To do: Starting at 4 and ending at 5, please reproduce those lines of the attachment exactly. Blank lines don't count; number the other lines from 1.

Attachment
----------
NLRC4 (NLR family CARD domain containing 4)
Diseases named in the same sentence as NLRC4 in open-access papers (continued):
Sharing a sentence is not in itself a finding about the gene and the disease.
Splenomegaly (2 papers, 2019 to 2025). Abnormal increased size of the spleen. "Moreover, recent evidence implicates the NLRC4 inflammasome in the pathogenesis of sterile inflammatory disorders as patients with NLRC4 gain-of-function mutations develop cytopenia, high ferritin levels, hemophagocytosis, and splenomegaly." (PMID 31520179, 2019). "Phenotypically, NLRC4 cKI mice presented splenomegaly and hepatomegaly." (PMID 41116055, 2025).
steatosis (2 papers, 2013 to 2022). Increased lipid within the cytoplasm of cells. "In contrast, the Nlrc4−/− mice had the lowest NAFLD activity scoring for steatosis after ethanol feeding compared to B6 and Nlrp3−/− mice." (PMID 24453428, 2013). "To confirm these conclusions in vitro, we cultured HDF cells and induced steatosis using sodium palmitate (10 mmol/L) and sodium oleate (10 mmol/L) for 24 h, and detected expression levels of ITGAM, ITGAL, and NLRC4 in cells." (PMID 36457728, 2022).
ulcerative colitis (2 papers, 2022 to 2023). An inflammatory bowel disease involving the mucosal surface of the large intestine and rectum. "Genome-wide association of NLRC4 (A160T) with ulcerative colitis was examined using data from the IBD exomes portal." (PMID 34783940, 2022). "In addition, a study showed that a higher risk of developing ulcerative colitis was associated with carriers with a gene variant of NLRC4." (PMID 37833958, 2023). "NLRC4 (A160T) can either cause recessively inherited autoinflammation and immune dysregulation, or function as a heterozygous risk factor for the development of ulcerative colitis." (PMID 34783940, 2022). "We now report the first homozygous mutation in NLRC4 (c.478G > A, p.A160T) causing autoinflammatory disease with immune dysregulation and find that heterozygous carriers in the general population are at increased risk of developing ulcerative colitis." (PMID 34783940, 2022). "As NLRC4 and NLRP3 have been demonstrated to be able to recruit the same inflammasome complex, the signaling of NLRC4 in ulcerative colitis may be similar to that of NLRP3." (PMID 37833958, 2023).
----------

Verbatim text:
Splenomegaly (2 papers, 2019 to 2025). Abnormal increased size of the spleen. "Moreover, recent evidence implicates the NLRC4 inflammasome in the pathogenesis of sterile inflammatory disorders as patients with NLRC4 gain-of-function mutations develop cytopenia, high ferritin levels, hemophagocytosis, and splenomegaly." (PMID 31520179, 2019). "Phenotypically, NLRC4 cKI mice presented splenomegaly and hepatomegaly." (PMID 41116055, 2025).
steatosis (2 papers, 2013 to 2022). Increased lipid within the cytoplasm of cells. "In contrast, the Nlrc4−/− mice had the lowest NAFLD activity scoring for steatosis after ethanol feeding compared to B6 and Nlrp3−/− mice." (PMID 24453428, 2013). "To confirm these conclusions in vitro, we cultured HDF cells and induced steatosis using sodium palmitate (10 mmol/L) and sodium oleate (10 mmol/L) for 24 h, and detected expression levels of ITGAM, ITGAL, and NLRC4 in cells." (PMID 36457728, 2022).